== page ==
When it opened, the Tivoli was unique in Australia for combining two theatres in the one building; the design allowed for two separate companies to function autonomously. The building permitted distinct entrances for the audiences of the two separate theatres. One of McIntosh’s publicity boasts at the opening of the new theatre was that:
“It is built on what is termed the intimate plan,” said Mr. McIntosh; “every seat is close enough to the stage for the occupant to thoroughly appreciate every word and every expression of the artists. The lighting is all on what is known as the indirect.’ When complete there will not be one light to shine direct in the eyes, the rays being softened and diffused until they resemble the sunbeams on a golden summer afternoon.” (Brisbane Courier 4 May 1915: 5)
McIntosh promoted the theatre as being so good that even the southern cities would be extremely jealous of Brisbane, “I wish we had it in Sydney; other people will be imitating this theatre 10 years hence” (Brisbane Courier 4 May 1915: 5). The Tivoli opened on 15 May 1915 with the well-known Tivoli Follies in the main auditorium and a vaudeville company playing in the roof garden. Throughout its early history, both venues were used for live performances as well as films.
The motion picture company Union Theatres Ltd. renovated the Tivoli Theatre in 1927 using the Sydney architects, Kaberry and Chard; architectural plans for the reconstruction of the Tivoli Theatre can be found in Building 12 May 1927  . The basic design principle was to sacrifice the stage for the inclusion of more seats; the live theatre was being converted into a picture theatre. The two galleries were removed to make way for a single dress circle, effectively decreasing the seating capacity 1,400 (Treading the Boards 51). Building describes the ornate chandelier which was a feature of the main auditorium:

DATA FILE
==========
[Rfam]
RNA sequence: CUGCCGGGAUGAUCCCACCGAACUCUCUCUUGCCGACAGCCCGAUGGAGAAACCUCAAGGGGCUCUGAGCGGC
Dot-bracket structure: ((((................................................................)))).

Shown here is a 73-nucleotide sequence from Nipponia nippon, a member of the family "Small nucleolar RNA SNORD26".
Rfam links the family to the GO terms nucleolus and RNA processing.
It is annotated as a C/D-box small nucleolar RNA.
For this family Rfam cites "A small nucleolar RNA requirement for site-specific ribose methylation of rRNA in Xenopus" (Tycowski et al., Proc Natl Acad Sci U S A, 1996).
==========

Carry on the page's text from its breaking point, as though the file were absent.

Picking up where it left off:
The centre of interest is the great chandelier, which is beautifully managed, but being so low down it takes the eve off the proscenium, which effect theoretically, is wrong, although this is frequently the most ornate feature of a theatre’s interior, and is apt to afford an air of oppression in spite of the grace and glitter of the illumination. (Building 12 May 1927: 37)
Despite the fact that Building claimed in 1927 that “the theatre business in Australia would seem to be booming, for not only are new theatres being built in all the eastern cities and suburbs, but the old ones are being remodelled” (Building 12 May 1927: 155), the 1920s was not a good time for live theatre. The ‘remodelling’ to which the magazine refers typically involved the transformation of a live theatre into a picture theatre. The Tivoli at this time was almost exclusively used for talking pictures. More renovations, this time to the foyer as well as the auditoriums took place in 1935 with the theatre being reopened on 26 December. The Tivoli was purchased by the Brisbane City Council in 1963 and closed in 1965; it was demolished when King George Square was constructed.
 Henry E. White was also responsible for designing several picture palaces in Brisbane in the same year, namely the Strand Theatre and the Majestic Theatre (Australian Variety 29 Dec. 1915: N.pag.).
 See Building 12 May 1927 (pages 61, 62, and 155).